Monthly Archives: September 2014

FingerSense expands a device’s touch vocabulary

If “Double knuckle knock” becomes more than, I dunno, presumably some gross phrase you’d find on Urban Dictionary, you may thank the folks at Qeexo:

FingerSense is an enhancement to touch interaction that allows conventional screens to know how the finger is being used for input: fingertip, knuckle or nail. Further, our system can add support for a passive stylus with an eraser. The technology is lightweight, low-latency and cost effective.

[Vimeo] [Via]

Google animations show Burning Man from space

Check out a unique perspective from the newly acquired Skybox team:

TechCrunch writes,

[T]he GIFs actually prove Skybox’s big advantage over other satellite companies. Since its micro-satellites are much smaller and therefore cheaper, so it can more of them up in space than companies building big, expensive, traditional satellites that power the infrequent updates to products like Google Maps. One of those might have missed the ephemeral Burning Man event entirely.

iPhone 6 field test: Iceland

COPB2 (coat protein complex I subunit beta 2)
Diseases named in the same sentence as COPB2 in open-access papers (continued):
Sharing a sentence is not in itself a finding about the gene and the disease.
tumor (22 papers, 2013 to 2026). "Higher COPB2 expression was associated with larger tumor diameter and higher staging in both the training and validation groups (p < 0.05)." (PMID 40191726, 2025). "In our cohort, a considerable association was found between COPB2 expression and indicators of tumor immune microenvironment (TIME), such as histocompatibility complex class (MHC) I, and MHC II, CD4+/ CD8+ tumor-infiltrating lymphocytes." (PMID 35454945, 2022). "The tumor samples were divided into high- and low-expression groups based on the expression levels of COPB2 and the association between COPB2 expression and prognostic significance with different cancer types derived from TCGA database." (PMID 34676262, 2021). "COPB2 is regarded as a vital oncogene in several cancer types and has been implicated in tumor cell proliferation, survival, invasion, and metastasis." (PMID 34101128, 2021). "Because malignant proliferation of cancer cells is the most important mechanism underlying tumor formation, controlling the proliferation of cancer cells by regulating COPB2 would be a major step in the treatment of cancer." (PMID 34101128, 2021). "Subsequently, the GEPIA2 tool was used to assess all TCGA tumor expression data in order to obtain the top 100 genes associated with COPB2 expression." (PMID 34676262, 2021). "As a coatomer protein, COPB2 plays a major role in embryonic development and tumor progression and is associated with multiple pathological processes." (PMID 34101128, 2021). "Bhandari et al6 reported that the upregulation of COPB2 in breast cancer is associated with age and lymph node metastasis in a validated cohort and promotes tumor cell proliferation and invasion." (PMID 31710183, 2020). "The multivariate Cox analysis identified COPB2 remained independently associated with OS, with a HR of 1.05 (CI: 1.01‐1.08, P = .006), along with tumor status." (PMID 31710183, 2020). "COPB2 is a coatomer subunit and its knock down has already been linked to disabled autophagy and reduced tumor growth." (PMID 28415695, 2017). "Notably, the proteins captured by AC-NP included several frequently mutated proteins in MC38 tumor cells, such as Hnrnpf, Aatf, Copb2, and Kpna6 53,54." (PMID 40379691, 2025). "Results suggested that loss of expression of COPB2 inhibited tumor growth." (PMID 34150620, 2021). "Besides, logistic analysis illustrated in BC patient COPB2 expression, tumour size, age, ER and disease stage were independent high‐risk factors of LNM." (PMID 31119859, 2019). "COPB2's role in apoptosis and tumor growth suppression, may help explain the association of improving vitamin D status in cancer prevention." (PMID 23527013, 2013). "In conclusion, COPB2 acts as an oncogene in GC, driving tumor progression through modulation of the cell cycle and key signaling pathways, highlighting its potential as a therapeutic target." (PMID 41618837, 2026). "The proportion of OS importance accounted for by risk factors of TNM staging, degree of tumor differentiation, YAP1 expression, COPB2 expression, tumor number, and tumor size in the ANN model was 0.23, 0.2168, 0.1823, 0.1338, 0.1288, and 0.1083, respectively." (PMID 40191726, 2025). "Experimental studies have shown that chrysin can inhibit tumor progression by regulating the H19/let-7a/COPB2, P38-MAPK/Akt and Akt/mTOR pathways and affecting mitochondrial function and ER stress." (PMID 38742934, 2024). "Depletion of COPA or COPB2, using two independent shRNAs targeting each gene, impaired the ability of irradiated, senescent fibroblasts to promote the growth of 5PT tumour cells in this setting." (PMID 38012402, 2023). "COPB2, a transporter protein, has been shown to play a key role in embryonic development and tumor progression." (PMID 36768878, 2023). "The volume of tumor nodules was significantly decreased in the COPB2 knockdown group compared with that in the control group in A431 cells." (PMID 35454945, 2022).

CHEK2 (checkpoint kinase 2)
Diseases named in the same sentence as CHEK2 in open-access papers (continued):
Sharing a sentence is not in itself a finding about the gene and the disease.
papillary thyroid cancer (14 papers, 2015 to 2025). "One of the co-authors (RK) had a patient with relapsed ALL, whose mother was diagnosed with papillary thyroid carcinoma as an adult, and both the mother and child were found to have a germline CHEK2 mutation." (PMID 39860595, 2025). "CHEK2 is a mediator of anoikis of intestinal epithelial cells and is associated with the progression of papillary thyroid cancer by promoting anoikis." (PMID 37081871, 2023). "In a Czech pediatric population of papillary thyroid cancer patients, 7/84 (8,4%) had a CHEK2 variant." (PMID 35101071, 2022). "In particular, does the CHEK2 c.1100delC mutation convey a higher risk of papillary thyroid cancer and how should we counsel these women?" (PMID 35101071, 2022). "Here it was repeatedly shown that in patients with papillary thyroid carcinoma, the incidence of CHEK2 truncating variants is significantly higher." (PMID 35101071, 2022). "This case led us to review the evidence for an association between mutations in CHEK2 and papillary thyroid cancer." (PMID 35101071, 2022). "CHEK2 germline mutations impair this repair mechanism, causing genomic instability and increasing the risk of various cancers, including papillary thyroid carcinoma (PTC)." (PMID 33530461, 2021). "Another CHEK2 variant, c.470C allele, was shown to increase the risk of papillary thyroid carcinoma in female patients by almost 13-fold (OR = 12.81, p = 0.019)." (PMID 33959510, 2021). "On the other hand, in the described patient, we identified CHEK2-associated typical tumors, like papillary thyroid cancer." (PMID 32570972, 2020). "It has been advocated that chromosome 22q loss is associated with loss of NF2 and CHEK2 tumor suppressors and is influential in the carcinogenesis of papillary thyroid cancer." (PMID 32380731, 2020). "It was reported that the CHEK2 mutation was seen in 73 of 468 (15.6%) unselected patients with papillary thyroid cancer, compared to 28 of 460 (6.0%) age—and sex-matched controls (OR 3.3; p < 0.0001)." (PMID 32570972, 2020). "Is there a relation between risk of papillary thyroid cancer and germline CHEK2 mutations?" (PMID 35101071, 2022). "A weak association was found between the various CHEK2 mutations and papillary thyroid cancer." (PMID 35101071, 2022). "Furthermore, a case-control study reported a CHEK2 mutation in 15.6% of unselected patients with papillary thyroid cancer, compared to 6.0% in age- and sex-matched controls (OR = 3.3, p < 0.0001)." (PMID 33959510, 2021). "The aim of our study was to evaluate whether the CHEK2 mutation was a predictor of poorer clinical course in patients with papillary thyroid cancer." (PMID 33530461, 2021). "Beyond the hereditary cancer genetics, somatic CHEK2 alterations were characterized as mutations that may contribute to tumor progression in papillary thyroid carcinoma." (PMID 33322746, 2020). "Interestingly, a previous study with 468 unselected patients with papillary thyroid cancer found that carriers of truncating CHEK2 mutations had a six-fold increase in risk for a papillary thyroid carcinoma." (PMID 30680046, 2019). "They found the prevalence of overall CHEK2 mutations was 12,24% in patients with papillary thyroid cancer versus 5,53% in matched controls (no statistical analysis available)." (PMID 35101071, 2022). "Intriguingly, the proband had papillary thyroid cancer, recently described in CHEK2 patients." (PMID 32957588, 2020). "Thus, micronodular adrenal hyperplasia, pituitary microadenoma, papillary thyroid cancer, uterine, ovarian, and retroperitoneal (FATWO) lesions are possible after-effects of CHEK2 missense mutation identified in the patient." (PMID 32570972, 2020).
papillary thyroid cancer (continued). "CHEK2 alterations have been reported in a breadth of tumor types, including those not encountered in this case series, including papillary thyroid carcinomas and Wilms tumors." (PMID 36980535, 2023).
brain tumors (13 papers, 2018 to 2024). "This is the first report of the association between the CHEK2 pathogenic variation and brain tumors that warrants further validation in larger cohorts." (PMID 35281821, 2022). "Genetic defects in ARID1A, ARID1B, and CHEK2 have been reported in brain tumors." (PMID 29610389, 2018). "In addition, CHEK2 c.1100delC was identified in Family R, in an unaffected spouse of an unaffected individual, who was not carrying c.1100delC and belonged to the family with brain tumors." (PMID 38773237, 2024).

Spoiler: They don’t suck! Check out Austin Mann’s comprehensive overview:

PetaPixel notes,

Everything, from pano mode, to time-lapses, to video capability to the vastly improved autofocus was tested and in every regard the 6 and 6 Plus outperformed its predecessor noticeably. […]

When the 5S and 6 Plus are set one on top of the other and forced to shift focus from a rock to the water it’s thrown in, the 6 Plus is lightning quick while the 5S actually never refocuses at all.

[YouTube]

Thrilling, hypnotic slow-mo “Streets”

Transcendent work from Tim Sessler captures NYC in a fresh, magical way:

Shot with the Freefly TERO in the streets of Manhattan, Brooklyn and Queens.
Stabilized with the Freefly MōVI M10 and M15.
Shot on the Phantom Miro LC320S (1500-2000fps) and Red Epic Dragon

Khoi Vinh puts things really nicely:

[A]s its four-plus minutes of slow-motion footage shot on the streets of New York City rolled by, I came to realize that it was capturing details that I hadn’t seen before, even after living in the city for many years—tiny, delicate moments, some of them unexpectedly abstract, hidden within the hurried onslaught of urban life.

It’s amazing just how fleeting these moments were, as you can see in a behind-the-scenes peek:

Bonus from the archives: Andrew Clancy’s “A Year in New York” looks (and sounds) just lovely.

[Vimeo 1, 2, and 3]